This week: Seeking the Holy Grail of Open Government

Recently on Federal Tech Talk, Alexander Howard and Noel Dickover joined John Gilroy in a discussion on Open Government where a poignant metaphor was made; Opening government data harkens the imagery from Indiana Jones: Raiders of the Lost Ark: a massive warehouse wherein the lost, but found, ark of the covenant can become lost once again. The door to the metaphorical warehouse is being opened, but (keeping with the Indiana Jones theme) would you be able to find the Holy Grail within it?

For Charles Duncan Pardo finding the Holy Grail of Open Government would be more possible once Open Gov types start acting more like reporters by showing what the data means and what it’s worth, while reporters should start to think more like Open Gov types by highlighting where they got their data from, allowing others to dive into it more.

 
DfID's beta Development Tracker 
DfID has taken a step towards being a little more reporter-like by “eating their own dog food” and creating and releasing the beta version of the Development Tracker, making it easier to see the worth of their data, and easier for reporters to use and highlight where they got their data from.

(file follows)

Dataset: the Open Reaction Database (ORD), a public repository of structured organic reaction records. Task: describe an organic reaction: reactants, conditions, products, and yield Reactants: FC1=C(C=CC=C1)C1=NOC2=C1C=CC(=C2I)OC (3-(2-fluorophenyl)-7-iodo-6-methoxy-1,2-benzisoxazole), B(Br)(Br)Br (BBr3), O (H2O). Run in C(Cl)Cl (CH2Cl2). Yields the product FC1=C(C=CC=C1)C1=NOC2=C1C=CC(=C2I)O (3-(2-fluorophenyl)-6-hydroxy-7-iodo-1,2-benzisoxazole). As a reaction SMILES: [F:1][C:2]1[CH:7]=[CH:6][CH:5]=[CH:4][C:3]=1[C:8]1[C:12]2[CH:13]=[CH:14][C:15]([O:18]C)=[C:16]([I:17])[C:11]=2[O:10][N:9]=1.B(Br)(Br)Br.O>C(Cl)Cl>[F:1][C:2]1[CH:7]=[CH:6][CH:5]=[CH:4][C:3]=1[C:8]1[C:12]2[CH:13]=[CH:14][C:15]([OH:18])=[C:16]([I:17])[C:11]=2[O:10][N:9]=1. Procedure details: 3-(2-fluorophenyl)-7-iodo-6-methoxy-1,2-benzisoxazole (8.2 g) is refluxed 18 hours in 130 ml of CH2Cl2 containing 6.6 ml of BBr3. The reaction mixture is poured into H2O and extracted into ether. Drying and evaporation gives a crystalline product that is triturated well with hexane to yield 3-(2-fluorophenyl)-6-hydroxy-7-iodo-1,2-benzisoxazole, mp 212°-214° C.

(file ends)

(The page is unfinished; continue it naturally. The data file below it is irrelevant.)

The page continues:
The Open Knowledge Foundation has attempted to map out sources and rank governments on their access to government data based on their Open Government Data Census. Perhaps you’ll be able to find your Holy Grail among their list of ten criteria?

For the readers among us, you may enjoy the OECD Working paper “Open Government Data: Towards Empirical Analysis of Open Government Data Initiatives.” The paper provides an analysis on future necessary analysis on Open Government Data initiatives.

Meanwhile, the Open Government Partnership is seeking to add a chapter on citizen engagement to “The Guide to Opening Government.” Because, isn’t the real Holy Grail of Open Government when citizens and communities are able use the data to interact with their governments and get the support and services they really need? 

Take for example the citizens of Cameroon who were able to gain more access to and participation in their local budget process through a recent pilot project. Citizens first needed to become aware of the process and information before they could begin to participate.
 
What do you see as the Holy Grail of Open Government and what would it take to find it?

Weekly updates are written by Taryn Davis of Development Gateway; email her your tips for next week's update to get a shout-out in the post.

 

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